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Getting Started With a Laboratory Syringe Pump

Laboratory syringe pumps are indispensable tools for accurately controlling the delivery of fluids. They are used in a wide range of applications, from chemical and biological research to medical and industrial settings. These versatile devices are used for tasks such as reagent addition, sample injection, continuous infusion, and more. Understanding the fundamentals of syringe pumps is essential for their effective use, maintenance, and troubleshooting.

At its most basic level, a syringe pump consists of a motor-driven linear actuator that precisely controls the movement of a syringe plunger, allowing for the controlled dispensing or withdrawal of fluids. The pump's electronics and software work together to regulate the motor's speed and direction, enabling users to set specific flow rates and volumes with high accuracy and reproducibility.

Syringe pumps can operate in two different modes these are:

  • Infusion: Infusion involves pushing fluids into a system, such as in the case of delivering a nutrient solution to cell cultures.
  • Withdrawal: Involves drawing fluids out, which is essential for applications like sampling the blood from a patient or animal over time.
  • Infusion/Withdrawal: Is when the pump can both push solution and withdraw it, and these are particularly valuable when the application requires a fluid to be precisely added and removed in sequence.

Laboratory Syringe Pump Dispensing Process


  1. To use a syringe pump effectively, start by select an appropriate syringe based on several factors, including the required volume, flow rate, and chemical compatibility.

    Syringes come in various materials, such as glass, plastic, or stainless steel, and in different sizes, ranging from microliters to milliliters.

  2. After selecting the appropriate syringe, load it into the pump and make sure the plunger is securely attached. You can then sets the desired flow rate, volume, and direction using the pump's interface or software. This may involve entering values directly, selecting from preset programs, or creating custom flow profiles.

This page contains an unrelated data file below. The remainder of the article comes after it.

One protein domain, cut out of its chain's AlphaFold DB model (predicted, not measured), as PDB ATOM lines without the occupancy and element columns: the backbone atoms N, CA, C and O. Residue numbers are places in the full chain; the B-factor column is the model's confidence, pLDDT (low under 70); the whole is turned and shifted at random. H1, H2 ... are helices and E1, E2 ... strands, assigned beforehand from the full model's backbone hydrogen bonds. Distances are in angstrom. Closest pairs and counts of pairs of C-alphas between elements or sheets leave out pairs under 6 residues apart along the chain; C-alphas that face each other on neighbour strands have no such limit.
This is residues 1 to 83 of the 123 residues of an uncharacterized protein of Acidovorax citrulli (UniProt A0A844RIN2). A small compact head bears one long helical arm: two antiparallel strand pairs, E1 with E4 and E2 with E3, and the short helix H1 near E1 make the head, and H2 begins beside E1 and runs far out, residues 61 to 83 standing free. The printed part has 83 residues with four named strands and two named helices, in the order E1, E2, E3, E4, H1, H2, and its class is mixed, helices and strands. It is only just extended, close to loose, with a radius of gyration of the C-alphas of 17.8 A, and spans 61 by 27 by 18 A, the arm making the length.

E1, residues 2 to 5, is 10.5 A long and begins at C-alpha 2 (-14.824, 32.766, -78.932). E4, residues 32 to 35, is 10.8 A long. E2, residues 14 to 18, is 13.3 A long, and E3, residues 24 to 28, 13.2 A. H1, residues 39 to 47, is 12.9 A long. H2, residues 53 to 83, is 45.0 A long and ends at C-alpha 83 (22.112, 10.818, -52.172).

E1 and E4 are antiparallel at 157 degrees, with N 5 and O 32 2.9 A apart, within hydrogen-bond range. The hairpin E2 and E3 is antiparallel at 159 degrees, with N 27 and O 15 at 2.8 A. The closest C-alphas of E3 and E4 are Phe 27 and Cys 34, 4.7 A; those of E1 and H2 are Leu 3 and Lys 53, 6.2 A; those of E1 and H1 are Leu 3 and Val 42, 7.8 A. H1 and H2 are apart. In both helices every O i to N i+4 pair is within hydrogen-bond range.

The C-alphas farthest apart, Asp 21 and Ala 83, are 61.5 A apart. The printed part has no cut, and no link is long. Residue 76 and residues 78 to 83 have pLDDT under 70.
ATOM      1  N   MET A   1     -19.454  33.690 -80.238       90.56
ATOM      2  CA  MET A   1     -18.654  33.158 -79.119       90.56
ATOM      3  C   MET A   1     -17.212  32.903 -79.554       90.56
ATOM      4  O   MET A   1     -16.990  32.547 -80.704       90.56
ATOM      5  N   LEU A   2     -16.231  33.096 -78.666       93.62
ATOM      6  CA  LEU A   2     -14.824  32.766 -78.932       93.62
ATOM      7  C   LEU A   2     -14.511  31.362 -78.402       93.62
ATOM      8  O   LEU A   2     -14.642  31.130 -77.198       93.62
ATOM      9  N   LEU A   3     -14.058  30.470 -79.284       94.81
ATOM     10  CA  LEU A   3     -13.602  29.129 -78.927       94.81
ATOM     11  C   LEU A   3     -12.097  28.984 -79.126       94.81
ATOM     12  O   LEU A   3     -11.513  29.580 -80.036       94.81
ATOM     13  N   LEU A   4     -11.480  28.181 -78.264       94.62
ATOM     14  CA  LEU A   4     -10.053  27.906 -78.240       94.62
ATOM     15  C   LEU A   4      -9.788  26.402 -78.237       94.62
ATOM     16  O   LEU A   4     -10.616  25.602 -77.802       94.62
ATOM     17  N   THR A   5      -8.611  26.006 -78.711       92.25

How to attach syringe to Single Syringe Pump

    Some advanced syringe pumps (such as the Ossila Dual Syringe Pumps) offer features like programmable multi-step methods, auto-fill, and auto-refill, . These can streamline workflows, saving time and improving repeatability.

  3. Once started, the linear actuator precisely controls the movement of the syringe plunger, dispensing or withdrawing fluid at the programmed rate.

    The pump's electronics continuously monitor and adjust the motor's speed to maintain the set flow rate, ensuring consistent and accurate fluid delivery.

    Users can monitor the progress of the pumping operation through the pump's display or software interface, providing real-time information on the delivered volume, elapsed time, and remaining volume.

Using a Syringe Pump in a Laboratory


Common issues that can affect the performance of syringe pumps include leaks, air bubbles, and syringe plunger stiction.

  • Leaks can occur due to worn or damaged seals, loose connections, or incompatible syringe materials.
  • Air bubbles in the syringe or tubing can cause inconsistent flow rates and inaccurate volume delivery.
  • Plunger stiction, which refers to the jerky motion of the plunger due to friction or contamination, can lead to irregular flow and reduced accuracy.

Promptly addressing these issues through proper maintenance, troubleshooting, and timely repairs is essential for ensuring reliable performance. This maintenance processes include:

  • Regular cleaning of the pump components, including the syringe, plunger, and tubing to prevent contamination and buildup of residues.
  • Periodic lubrication of the pump's moving parts, such as the lead screw and guide rods, reduces friction and wear, to ensure smooth operation.
  • Calibration is another essential maintenance task, which involves verifying and adjusting the pump's performance to maintain accurate flow rates and volume delivery.

Learn More


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Contributing Authors


Reviewed and Edited by

Dr. Jon Griffin

Product Developer

We used pre-trained AI to help us write this page.

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